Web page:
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Saving Babies Lives: Reducing Still Birth

Monday 4 February 2019
De Vere West One Conference Centre, London

Saving Babies Lives: Reducing Still Birth
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“Great care also means safe care, but sadly too many women are still suffering the unimaginable tragedy of losing a child. We are committed to saving 4,000 lives by 2025 by halving stillbirths, maternal and infant deaths and serious brain injuries in new-borns.” Department of Health 30 December 2018

The Each Baby Counts Report released on 13 November 2018 shows that different care might have led to a different outcome in almost three quarters of stillbirths, neonatal deaths and severe brain injuries included in the review. There was an average of seven contributory factors per incident and this shows the complex relationship between clinical and non-clinical factors. In almost half (45%) of the affected babies, guidelines and best practice were not followed. 

“Sadly this latest report from Each Baby Counts shows that different care might have made a difference to the outcome for almost three-quarters of affected babies. This highlights that much work is still needed to ensure healthcare professionals are supported to implement recommendations. We are committed improving maternity safety and want to do everything possible to prevent these tragedies that can have a life-long and devastating impact on families.” Mr Edward Morris, Co-Investigator of Each Baby Counts and Vice President of the Royal College of Obstetricians and Gynaecologists, 13 November 2018

“15 babies die every day in the UK before, during or shortly after birth. The rates of stillbirths have fallen a little in recent years, after decades of stagnation. But the number of babies dying remains too high and must fall faster: the rate of reduction in the UK is up to three times slower than other European countries; neonatal deaths have even risen slightly in the last two years.” Sands 2018

“Variations in rates between Trusts and Health Boards remain, although the variation in the stillbirth rate between Trusts and Health Boards delivering similar levels of care is now less marked than in the past. Nevertheless, there is still room for improvement as our average rate of stillbirths and neonatal deaths is still higher than in many other similar European countries. This fact, together with the findings from recent MBRRACE-UK confidential enquiries, suggest that with further improvements to the organisation and systems of care provided to mothers and their babies, a continuing reduction mortality rates is indeed possible.” MBRRACE-UK: Mothers and Babies: Reducing Risk through Audits and Confidential Enquiries across the UK, 15th June 2018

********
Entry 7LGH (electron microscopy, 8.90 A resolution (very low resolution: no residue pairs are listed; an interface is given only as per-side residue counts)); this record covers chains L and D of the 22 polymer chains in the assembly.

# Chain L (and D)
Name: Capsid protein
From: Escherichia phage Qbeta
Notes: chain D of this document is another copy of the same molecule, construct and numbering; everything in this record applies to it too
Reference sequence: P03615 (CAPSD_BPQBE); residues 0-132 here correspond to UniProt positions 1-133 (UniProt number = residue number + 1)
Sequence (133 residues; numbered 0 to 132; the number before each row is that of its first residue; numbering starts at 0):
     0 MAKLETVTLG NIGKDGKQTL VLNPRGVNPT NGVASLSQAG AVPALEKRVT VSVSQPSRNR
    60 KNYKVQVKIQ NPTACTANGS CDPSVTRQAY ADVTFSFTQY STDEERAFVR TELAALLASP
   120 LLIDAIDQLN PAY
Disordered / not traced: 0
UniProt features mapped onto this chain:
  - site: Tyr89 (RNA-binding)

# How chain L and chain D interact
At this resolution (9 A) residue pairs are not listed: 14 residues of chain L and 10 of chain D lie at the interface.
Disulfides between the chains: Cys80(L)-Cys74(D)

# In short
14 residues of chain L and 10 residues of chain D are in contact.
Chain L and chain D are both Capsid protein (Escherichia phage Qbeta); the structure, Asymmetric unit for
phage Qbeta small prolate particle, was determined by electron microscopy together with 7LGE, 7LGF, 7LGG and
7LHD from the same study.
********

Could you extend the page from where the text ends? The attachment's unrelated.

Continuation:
This conferences focuses on the important issue of Saving Babies Lives: Reducing Stillbirth.  The stillbirth rate in the UK is high relative to other similar European Countries, it has been demonstrated that the implementation of key interventions can lead to reductions in the stillbirth rate in line with the national ambition to reduce the number of stillbirths, neonatal deaths, maternal deaths and brain injuries that occur during or soon after birth by 50% by 2030 and by 20% by 2020.

This conference will enable you to:

  • Network with colleagues who are working to deliver best practice in the prevention of stillbirth
  • Reflect on the Lived Experience of losing a baby through stillbirth
  • Learn from outstanding practice in delivering the Saving Babies Lives Care Bundle and Every Baby Counts
  • Reflect on national developments and learning from MBRRACE-UK: Mothers and Babies: Reducing Risk through Audits and Confidential Enquiries across the UK
  • Improve the way you investigate and learn using the National Perinatal Mortality Review Tool
  • Develop your skills in the Effective Implementation of the Saving Babies Lives Care Bundle 
  • Understand how you identify and improve the management of risk factors
  • Identify key strategies for learning from perinatal mortality reviews at a local level
  • Ensure you implementing the latest evidence to reduce Stillbirth as a result of incidents during labour
  • Understand how  you can better support women and families following stillbirth
  • Self assess and reflect on your own practice
  • Gain CPD accreditation points contributing to professional development and revalidation evidence
     

 

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